After oral arguments in the Hobby Lobby case, I wrote a very misnamed but widely read diary in which I echoed Attorney and Ring of Fire radio host Mike Papantonio's argument that the SCOTUS would never rule in favor of Hobby Lobby for a really Big Business reason: It pierces the corporate veil.
If Hobby Lobby's owners can give their Corporation religion, their religion gives Hobby Lobby's owners--and any other owner, shareholder, officer, whatever--liability for the actions of the corporation. Mr. Papantonio, who happens to be one of America's preeminent trial lawyers, sees it as an opportunity to sue owners for the company's negligence.
Some other people, it turns out, agree with his assessment and expand on what it means....
That separation is what legal and business scholars call the "corporate veil," and it's fundamental to the entire operation. Now, thanks to the Hobby Lobby case, it's in question. By letting Hobby Lobby's owners assert their personal religious rights over an entire corporation, the Supreme Court has poked a major hole in the veil. In other words, if a company is not truly separate from its owners, the owners could be made responsible for its debts and other burdens.So says Alex Park, writing in Salon today.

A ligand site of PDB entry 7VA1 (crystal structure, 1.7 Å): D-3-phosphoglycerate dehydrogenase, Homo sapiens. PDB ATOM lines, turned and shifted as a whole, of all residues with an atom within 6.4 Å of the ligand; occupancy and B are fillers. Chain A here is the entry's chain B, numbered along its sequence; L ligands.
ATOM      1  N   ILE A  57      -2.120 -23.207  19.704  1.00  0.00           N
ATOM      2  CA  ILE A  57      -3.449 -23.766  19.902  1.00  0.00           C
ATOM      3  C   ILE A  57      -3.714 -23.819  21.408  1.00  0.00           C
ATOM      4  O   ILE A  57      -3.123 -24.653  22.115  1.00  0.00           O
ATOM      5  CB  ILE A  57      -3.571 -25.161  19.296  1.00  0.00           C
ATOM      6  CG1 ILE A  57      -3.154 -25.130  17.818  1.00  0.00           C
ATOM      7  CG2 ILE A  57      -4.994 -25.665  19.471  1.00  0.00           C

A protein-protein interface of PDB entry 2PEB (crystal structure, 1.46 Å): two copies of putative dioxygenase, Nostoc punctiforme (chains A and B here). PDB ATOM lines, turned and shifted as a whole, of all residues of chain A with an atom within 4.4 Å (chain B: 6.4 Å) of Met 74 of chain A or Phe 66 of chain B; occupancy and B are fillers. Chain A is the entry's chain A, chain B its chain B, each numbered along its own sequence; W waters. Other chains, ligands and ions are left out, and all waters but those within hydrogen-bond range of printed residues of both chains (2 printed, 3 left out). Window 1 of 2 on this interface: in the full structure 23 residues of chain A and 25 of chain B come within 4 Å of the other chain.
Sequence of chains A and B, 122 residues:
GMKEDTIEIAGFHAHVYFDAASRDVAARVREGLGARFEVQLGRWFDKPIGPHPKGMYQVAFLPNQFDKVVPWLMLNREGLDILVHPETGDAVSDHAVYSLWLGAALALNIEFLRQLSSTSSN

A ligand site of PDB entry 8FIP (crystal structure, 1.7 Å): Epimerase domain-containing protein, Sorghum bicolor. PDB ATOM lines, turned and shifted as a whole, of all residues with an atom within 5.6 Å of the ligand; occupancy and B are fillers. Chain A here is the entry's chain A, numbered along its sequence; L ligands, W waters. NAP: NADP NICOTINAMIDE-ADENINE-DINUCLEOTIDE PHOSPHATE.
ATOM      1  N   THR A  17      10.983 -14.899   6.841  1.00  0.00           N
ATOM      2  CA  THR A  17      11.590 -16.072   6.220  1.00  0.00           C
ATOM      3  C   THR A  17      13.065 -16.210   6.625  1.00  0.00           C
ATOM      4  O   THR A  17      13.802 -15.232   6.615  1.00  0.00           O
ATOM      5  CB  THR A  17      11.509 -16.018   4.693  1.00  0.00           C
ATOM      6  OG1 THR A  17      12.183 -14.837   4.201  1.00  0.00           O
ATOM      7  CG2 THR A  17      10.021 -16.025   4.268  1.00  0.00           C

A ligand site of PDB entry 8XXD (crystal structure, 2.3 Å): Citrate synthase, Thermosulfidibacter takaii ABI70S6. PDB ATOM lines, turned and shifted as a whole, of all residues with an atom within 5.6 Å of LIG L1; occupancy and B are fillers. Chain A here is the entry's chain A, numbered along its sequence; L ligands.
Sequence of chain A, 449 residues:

"If religious shareholders can do it, why can't creditors and government regulators pierce the corporate veil in the other direction?" Burt Neuborne, a law professor at New York University, asked in an email.This is definitely going to complicate things for the religious extremists on the SCOTUS and empire wide as these lawsuits inevitably proliferate. Putting on the popcorn....now.
That's a question raised by 44 other law professors, who filed a friends-of-the-court brief that implored the Court to reject Hobby Lobby's argument and hold the veil in place. Here's what they argued:Allowing a corporation, through either shareholder vote or board resolution, to take on and assert the religious beliefs of its shareholders in order to avoid having to comply with a generally-applicable law with a secular purpose is fundamentally at odds with the entire concept of incorporation. Creating such an unprecedented and idiosyncratic tear in the corporate veil would also carry with it unintended consequences, many of which are not easily foreseen.